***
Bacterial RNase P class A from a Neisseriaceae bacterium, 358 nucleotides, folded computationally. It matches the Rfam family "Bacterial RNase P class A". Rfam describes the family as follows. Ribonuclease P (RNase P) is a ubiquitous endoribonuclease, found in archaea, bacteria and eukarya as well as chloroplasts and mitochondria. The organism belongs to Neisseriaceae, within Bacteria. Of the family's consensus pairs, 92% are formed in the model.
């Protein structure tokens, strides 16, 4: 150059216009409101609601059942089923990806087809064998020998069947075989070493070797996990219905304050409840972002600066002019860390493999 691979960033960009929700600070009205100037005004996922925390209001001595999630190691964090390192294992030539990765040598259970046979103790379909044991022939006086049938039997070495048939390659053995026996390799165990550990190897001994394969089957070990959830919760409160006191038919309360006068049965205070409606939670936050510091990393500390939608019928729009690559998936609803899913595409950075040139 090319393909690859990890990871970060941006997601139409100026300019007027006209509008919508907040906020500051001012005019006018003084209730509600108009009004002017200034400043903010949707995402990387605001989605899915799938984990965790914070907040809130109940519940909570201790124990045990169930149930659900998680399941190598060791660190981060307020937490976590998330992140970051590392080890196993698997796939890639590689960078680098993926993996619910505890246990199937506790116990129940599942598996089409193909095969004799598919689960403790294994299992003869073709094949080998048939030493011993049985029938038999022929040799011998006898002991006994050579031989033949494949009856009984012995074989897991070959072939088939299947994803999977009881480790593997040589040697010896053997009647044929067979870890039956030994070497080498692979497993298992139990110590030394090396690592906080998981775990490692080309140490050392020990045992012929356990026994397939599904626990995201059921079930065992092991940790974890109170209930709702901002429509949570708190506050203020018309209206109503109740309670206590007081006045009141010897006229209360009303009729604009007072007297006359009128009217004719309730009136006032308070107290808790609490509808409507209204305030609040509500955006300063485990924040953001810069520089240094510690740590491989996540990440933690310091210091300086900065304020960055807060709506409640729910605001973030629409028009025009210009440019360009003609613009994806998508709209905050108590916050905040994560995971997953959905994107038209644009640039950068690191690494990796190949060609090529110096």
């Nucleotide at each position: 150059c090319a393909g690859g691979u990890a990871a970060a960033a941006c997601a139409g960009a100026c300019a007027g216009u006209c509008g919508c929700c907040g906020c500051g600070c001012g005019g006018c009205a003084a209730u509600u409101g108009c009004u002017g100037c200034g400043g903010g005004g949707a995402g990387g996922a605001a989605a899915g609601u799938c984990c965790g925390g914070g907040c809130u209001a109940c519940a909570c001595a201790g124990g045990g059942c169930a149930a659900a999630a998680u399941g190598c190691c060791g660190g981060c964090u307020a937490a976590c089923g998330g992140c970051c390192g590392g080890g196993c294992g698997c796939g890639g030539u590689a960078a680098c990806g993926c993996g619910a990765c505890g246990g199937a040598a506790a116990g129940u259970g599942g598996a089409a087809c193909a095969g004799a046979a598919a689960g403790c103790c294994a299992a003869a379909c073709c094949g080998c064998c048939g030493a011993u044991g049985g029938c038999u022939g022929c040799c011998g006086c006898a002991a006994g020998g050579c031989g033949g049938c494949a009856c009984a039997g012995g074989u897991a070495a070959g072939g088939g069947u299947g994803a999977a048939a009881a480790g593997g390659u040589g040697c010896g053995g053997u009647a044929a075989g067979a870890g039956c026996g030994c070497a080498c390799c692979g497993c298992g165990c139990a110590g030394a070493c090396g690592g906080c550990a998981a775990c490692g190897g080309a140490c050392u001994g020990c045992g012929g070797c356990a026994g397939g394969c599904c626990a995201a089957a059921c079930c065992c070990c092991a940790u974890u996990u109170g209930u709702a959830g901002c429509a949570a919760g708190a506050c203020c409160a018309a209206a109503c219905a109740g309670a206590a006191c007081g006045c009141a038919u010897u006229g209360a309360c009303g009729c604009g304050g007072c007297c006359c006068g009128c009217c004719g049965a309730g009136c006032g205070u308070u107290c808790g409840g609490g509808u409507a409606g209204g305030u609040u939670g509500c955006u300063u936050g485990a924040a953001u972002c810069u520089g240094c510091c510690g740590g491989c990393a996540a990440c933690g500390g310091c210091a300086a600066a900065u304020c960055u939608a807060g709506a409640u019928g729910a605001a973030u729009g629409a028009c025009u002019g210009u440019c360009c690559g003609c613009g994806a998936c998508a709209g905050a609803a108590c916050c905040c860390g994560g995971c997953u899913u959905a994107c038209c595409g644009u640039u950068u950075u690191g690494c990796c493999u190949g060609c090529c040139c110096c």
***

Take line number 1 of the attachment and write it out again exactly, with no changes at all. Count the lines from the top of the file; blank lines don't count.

Bacterial RNase P class A from a Neisseriaceae bacterium, 358 nucleotides, folded computationally. It matches the Rfam family "Bacterial RNase P class A". Rfam describes the family as follows. Ribonuclease P (RNase P) is a ubiquitous endoribonuclease, found in archaea, bacteria and eukarya as well as chloroplasts and mitochondria. The organism belongs to Neisseriaceae, within Bacteria. Of the family's consensus pairs, 92% are formed in the model.